Taliban cabinet expansion includes some minorities, skips women

Kabul, Sep 21 (EFE).- The Taliban on Tuesday announced the remain members of its interim government in Afghanistan, appointing around 20 new ministers and deputy ministers, some of them from different ethnic minority communities, but without including any woman.

“Most of the appointments are done on the basis of professionalism and merit and it will further strengthen the human resources of the Islamic Emirate,” Taliban’s main spokesperson and deputy communications minister Zabihullah Mujahid said in a press conference.

However, despite the Islamists insisting repeatedly on forming an “inclusive” government, the new additions to the cabinet include only a few representatives who are of a different ethnicity than Pashtuns – the dominant community in Taliban ranks – while women continue to remain absent.

The newly introduced cabinet members include include commerce minister Haji Noor Uddin and his deputies Haji Muhammad Bashir and Haji Azim Sultan, all from the minority Tajik community.

Similarly, Muhammad Hassan Ghyasi, a doctor from the persecuted Hazara minority, has been named the second deputy minister of public health.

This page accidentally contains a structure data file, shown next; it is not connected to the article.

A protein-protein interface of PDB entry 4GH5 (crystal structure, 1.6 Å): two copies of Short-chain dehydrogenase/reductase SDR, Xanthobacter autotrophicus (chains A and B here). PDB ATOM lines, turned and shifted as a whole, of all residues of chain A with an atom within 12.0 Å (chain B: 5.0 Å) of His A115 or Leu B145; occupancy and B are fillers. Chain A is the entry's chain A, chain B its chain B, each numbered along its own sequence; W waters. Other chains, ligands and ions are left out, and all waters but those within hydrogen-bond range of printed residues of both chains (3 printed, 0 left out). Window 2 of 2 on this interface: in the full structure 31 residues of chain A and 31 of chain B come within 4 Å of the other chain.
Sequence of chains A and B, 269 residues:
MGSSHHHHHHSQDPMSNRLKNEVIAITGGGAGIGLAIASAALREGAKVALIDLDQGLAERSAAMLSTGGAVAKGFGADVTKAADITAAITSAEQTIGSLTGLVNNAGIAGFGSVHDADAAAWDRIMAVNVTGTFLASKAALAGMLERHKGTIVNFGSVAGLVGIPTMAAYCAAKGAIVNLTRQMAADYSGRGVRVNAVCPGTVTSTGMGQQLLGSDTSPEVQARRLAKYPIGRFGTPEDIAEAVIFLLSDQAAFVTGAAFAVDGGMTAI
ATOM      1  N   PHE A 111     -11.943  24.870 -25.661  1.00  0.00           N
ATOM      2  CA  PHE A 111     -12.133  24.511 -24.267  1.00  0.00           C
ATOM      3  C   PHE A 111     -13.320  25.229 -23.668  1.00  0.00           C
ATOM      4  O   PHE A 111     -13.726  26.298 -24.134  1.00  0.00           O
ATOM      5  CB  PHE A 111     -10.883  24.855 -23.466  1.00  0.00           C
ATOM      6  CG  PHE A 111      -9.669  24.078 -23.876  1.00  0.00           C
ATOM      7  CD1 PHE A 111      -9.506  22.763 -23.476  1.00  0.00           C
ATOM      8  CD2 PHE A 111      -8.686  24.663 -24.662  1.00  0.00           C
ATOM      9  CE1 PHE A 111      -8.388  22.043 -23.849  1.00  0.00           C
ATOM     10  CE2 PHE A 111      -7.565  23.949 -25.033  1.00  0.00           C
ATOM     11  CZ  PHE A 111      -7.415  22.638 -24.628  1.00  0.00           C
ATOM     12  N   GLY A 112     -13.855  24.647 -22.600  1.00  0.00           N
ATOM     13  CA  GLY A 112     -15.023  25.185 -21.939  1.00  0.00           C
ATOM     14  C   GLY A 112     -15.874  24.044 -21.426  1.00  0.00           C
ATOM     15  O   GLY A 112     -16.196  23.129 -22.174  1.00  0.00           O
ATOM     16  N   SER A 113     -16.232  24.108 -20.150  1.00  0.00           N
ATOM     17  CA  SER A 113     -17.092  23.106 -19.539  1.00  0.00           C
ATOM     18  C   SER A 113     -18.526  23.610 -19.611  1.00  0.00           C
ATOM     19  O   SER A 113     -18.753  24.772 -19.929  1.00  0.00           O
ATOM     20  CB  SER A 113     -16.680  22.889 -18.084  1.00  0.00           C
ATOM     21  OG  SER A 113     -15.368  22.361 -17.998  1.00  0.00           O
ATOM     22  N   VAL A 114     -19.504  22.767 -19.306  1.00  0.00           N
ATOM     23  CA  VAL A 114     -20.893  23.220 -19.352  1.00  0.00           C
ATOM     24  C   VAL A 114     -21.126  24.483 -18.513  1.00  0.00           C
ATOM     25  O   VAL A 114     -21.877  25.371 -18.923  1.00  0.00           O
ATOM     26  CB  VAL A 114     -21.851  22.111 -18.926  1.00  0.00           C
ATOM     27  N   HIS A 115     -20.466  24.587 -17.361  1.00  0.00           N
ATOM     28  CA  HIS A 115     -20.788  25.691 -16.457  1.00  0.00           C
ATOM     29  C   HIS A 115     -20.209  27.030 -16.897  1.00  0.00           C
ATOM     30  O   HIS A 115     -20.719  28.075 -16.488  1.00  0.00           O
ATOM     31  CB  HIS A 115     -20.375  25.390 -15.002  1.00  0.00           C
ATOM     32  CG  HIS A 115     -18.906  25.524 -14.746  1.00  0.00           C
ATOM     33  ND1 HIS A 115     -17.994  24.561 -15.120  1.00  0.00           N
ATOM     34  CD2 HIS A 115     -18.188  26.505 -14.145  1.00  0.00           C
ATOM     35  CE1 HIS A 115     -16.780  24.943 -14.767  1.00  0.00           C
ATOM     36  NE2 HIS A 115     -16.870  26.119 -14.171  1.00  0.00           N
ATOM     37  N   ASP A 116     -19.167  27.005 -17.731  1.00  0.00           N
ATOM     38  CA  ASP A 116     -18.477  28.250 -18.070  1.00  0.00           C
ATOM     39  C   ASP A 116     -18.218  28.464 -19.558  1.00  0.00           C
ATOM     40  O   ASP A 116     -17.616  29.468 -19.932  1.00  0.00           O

Of the 21 existing portfolios in the Taliban government, just the trade minister was appointed on Tuesday, while Qalandar Ebad took over the charge of the public health ministry from Wahid Majrood, the only minister of the ousted government who had remained on his post.

Mullah Sadar Ibrahim was named the deputy interior minister, Abdul Qayoom Zakir as the deputy defense minister, and pro-Taliban academician Nazar Muhammad as the new interim president of the Afghan Olympic Committee.

On Sep. 7, the Taliban and announced the first batch of administrators, most of them Pashtuns, with Mullah Hassan Akhund elected to lead the government.

With a slightly more “inclusive” government, the Taliban hope to soon receive recognition from the international community, which has continued to demand guarantees of security and respect for rights and freedoms, especially vis-a-vis women.

“Our government have provided security and is in control of the whole country, all international requirements for the recognition of a state has been fulfilled, its now the responsibility of the international community to officially recognize us,” Mujahid said.

The lack of international recognition has kept the Taliban geopolitically isolated, while the majority of funds at the disposal of Afghanistan have also been frozen by world bodies.

The spokesperson said that Iran, Qatar, Pakistan and a few other countries were advising the Taliban over how to get “officially recognized.”

Despite no woman being named in the cabinet, Mujahid insisted that in future female members will also be appointed on “some posts” and that girls’ schools will be opened “soon.”

He said the Taliban are “committed to women rights” but they need “some time” to develop “some regulations and norms for them.” EFE


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